It was the passage of that legislation, commonly known as Obamacare, that animated the movement when it first emerged in 2009.
“I’ve not seen this level of intensity since we fought to keep Obamacare from passing,” said JoAnn Fleming, executive director of Grassroots America, a group of conservative activists based in Tyler, Tex. “I’m getting calls from people who are not in our network, saying, ‘Can we do something?’ It’s a full-time job just trying to get rid of all my e-mails.”
But the tea party’s renewed presence also poses serious political risks for Republicans, undermining efforts to broaden the party’s appeal. The movement itself could be blamed for contributing to Washington’s dysfunction if it helps set in motion a government shutdown next week or, later in October, a national credit default.
“In the overall scheme of things, it’s largely a sideshow,” Republican strategist Ron Bonjean, a former top Capitol Hill aide, said of the current Obamacare debate roiling Congress. “However, it has stolen the spotlight from the president’s weaknesses and put it right on Republican infighting, and showed a lack of direction about where we want to go strategically as a party.”
The worsening GOP split was on display earlier this week when Sen. Ted Cruz of Texas, a tea party leader, held the floor for 21 hours with a marathon speech calling on Republicans to join his effort to defund Obamacare. The tactic infuriated many of his GOP colleagues but further energized the conservative base.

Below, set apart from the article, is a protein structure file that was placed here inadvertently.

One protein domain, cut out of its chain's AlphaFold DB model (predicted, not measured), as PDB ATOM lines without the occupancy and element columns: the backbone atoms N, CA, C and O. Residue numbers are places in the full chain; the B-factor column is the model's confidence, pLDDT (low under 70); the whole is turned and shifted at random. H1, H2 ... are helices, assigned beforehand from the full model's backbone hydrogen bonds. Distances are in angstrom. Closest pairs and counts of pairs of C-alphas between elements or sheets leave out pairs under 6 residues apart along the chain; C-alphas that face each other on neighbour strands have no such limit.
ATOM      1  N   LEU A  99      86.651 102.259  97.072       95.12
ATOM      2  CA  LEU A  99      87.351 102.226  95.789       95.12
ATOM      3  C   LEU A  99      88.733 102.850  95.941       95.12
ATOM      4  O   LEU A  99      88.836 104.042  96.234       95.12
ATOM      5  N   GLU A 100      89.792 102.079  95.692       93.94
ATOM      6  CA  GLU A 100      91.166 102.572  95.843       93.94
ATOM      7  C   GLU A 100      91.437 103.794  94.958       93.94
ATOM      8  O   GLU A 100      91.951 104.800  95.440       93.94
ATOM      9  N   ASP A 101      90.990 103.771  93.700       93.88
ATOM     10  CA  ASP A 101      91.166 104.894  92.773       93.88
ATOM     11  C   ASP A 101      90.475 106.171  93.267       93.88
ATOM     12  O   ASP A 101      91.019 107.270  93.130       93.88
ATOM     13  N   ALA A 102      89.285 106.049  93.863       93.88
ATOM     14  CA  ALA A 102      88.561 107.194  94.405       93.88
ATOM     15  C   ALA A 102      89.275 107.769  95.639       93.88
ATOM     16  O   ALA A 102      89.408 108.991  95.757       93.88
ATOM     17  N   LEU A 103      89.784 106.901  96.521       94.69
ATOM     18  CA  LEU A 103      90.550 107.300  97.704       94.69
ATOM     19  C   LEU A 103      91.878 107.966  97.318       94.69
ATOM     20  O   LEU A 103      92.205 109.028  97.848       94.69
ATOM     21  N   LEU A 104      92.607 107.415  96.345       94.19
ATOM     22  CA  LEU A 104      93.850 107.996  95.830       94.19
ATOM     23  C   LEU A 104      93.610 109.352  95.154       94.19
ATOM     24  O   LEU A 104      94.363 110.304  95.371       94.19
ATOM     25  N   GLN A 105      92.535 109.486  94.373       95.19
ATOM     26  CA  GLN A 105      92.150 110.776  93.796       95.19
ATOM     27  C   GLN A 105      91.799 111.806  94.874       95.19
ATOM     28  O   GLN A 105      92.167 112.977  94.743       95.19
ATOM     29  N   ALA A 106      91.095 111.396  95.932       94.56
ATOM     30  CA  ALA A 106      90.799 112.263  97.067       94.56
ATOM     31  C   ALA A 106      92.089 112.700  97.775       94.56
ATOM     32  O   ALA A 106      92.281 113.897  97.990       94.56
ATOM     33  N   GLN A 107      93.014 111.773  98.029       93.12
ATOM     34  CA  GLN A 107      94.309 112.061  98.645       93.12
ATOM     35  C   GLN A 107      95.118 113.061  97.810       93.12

“I like the passion that they bring. The party desperately needs that,” said Frank Donatelli, a veteran GOP leader. But, he added, “the cautionary tale I remind every Republican who I talk to is, ‘You only win elections by putting coalitions together.’ ”
The tea party movement rose to prominence in the early years of Obama’s presidency, helping drive a surge of conservative activism that helped flip control of the House to Republicans in 2010. At the time, according to CBS-New York Times polling, nearly a third of Americans considered themselves tea party supporters.
The movement’s popularity, though faded, shows signs of growing again: A quarter of Americans in a new CBS-New York Times survey between Sept. 19 and 23 said they support the tea party, up four points from two weeks earlier.
The movement exerts substantial sway over the GOP leaders in the House, who backed an effort to strip funding for Obamacare in a budget bill passed last week. The Democratic-controlled Senate stripped out the Obamacare portion Friday and sent it back to the House — setting the stage for a potential government shutdown Tuesday.